noblewoman

(redirected from noblewomen)
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no·ble·wom·an

 (nō′bəl-wo͝om′ən)
n.
A woman of noble rank.

noblewoman

(ˈnəʊbəlwʊmən)
n, pl -women
a woman of noble rank, title, or status; peer; aristocrat

no•ble•wom•an

(ˈnoʊ bəlˌwʊm ən)

n., pl. -wom•en.
a woman of noble birth or rank.
[1565–75]
ThesaurusAntonymsRelated WordsSynonymsLegend:
Noun1.noblewoman - a woman of the peerage in Britainnoblewoman - a woman of the peerage in Britain  
baronage, peerage - the peers of a kingdom considered as a group
Britain, Great Britain, U.K., UK, United Kingdom, United Kingdom of Great Britain and Northern Ireland - a monarchy in northwestern Europe occupying most of the British Isles; divided into England and Scotland and Wales and Northern Ireland; `Great Britain' is often used loosely to refer to the United Kingdom
baroness - a noblewoman who holds the rank of baron or who is the wife or widow of a baron
countess - female equivalent of a count or earl
duchess - the wife of a duke or a woman holding ducal title in her own right
female aristocrat - a woman who is an aristocrat
lady-in-waiting - a lady appointed to attend to a queen or princess
marquise, marchioness - a noblewoman ranking below a duchess and above a countess
Milady - an English noblewoman
noble, nobleman, Lord - a titled peer of the realm
Translations

noblewoman

[ˈnəʊblwʊmən] N (noblewomen (pl)) → noble f, aristócrata f

noblewoman

[ˈnəʊbəlwʊmən] n (= aristocrat) → noble f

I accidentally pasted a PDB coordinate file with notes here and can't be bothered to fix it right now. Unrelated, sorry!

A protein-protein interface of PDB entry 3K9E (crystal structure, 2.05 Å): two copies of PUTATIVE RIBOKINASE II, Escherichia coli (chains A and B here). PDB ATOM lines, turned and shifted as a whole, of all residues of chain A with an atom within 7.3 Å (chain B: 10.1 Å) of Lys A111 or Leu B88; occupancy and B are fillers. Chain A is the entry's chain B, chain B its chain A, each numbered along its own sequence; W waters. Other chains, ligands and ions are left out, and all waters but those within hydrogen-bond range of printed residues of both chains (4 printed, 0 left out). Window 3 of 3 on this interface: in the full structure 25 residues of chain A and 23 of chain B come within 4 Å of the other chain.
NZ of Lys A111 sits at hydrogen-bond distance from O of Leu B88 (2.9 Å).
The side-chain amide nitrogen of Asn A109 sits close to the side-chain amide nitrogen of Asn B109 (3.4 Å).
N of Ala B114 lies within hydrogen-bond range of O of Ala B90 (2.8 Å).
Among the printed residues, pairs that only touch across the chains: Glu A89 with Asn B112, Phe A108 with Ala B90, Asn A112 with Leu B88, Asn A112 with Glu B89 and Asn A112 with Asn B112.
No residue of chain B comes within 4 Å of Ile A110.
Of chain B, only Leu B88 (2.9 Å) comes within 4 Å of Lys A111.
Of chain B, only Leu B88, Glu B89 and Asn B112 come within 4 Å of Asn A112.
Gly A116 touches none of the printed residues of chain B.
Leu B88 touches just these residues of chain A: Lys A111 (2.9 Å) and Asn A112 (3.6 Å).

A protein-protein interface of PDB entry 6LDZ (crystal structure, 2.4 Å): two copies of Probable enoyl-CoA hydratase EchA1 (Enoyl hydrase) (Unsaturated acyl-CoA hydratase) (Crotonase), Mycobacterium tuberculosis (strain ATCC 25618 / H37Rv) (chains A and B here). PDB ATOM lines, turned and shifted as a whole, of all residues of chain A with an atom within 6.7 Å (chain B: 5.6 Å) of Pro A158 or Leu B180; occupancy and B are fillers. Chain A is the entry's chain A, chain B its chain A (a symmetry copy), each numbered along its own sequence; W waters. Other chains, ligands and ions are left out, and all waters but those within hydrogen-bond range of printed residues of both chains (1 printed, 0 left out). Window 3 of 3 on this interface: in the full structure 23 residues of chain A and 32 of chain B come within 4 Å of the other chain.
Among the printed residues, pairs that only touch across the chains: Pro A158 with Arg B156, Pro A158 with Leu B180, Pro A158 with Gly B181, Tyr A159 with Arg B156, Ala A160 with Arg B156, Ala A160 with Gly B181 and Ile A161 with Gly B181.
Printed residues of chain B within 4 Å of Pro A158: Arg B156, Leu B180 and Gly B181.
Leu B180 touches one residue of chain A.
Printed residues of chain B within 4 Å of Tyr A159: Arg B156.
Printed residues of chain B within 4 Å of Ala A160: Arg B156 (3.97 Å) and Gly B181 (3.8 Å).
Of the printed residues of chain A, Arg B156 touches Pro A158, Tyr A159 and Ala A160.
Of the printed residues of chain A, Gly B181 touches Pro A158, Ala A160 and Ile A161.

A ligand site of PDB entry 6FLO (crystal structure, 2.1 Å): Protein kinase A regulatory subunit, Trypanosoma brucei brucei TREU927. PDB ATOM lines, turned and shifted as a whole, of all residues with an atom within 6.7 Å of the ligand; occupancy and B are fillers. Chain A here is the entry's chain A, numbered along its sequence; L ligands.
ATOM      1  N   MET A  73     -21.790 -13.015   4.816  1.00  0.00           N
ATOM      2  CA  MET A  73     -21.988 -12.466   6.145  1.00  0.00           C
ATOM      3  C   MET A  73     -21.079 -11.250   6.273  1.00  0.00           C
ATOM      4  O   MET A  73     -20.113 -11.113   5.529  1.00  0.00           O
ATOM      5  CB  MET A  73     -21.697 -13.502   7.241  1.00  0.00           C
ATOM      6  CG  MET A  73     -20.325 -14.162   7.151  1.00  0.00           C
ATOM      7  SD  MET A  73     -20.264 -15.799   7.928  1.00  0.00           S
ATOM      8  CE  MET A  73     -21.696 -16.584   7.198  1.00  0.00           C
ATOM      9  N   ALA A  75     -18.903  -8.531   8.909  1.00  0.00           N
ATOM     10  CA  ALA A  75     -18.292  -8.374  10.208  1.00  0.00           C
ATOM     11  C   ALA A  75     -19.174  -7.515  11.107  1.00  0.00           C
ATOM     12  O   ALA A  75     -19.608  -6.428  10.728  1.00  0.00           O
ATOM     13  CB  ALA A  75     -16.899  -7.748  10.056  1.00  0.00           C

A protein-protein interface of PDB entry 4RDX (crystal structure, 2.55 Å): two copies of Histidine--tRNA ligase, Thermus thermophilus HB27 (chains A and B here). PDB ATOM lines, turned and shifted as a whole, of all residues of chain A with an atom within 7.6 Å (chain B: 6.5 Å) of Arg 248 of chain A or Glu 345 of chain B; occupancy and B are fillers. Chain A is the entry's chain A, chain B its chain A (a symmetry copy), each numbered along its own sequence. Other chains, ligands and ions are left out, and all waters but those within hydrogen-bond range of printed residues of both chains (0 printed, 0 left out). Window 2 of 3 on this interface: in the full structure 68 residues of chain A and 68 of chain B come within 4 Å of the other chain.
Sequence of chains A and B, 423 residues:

noblewoman

n pl <-women> → Adlige f; (married also) → Edelfrau f (Hist); (unmarried also) → Edelfräulein nt (Hist)

noblewoman

[ˈnəʊblˌwʊmən] n (-women (pl)) → nobile f, nobildonna
References in periodicals archive ?
In the preface to the Russian translation of her monograph, A Woman's Kingdom: Noblewomen and the Control of Property in Russia, 1700-1861, Michelle wrote with appreciation of her mentors and advisers: John Bushnell, David Joravsky, and Sarah Maza.
Her primary focus is on the interaction between Hawaiian noblewomen and female missionaries (especially the earliest ones), and she does much more than other scholars have done to bring this interaction to light.
Trobairitz were the female poets of the 12th and 13th centuries, mostly noblewomen in the south of France, wives and daughters of dukes and counts, often the lovers of troubadours and minstrels.
Neglected in modern scholarship, this book merits attention: it not only recounts a pivotal time but it contains character and style analyses of important writers and an extensive survey of contemporary Italian noblewomen.
Hildegard believed the wordly differences between men and women were not without remedy, but she saw social classes as being much more rigid: only noblewomen were allowed to join her monastery.
ROME: The Coliseum in Rome held a special tour to mark Women's Day on Thursday, exploring the famous monument's feminine angle - from female gladiators to noblewomen in love with the arena fighters.
NobleWomen is on display from today until August 27 in the cathedral.
A PAINTING exhibition inspired by the history of the noblewomen featured in Liverpool Cathedral's Lady Chapel is opening next week.
From as early as the 17th century when the decorative and ornamental appearance reflected the role of noblewomen, later periods saw the advent of the bracelet-watch, an accessory still considered fashionable and sophisticated in current standards and a modern audience.
They played noblewomen on stage and became the mistresses of noblemen offstage.
That audience is an extraordinary one, an audience of noblewomen who read Christine de Pizan's manuscripts and celebrated the heroines she wrote about in the most luxurious art form of the Late Middle Ages: the tapestry.
Her salon, primarily populated by other noblewomen, was an oasis for polite discussion, refined manners, literary composition and playful banter.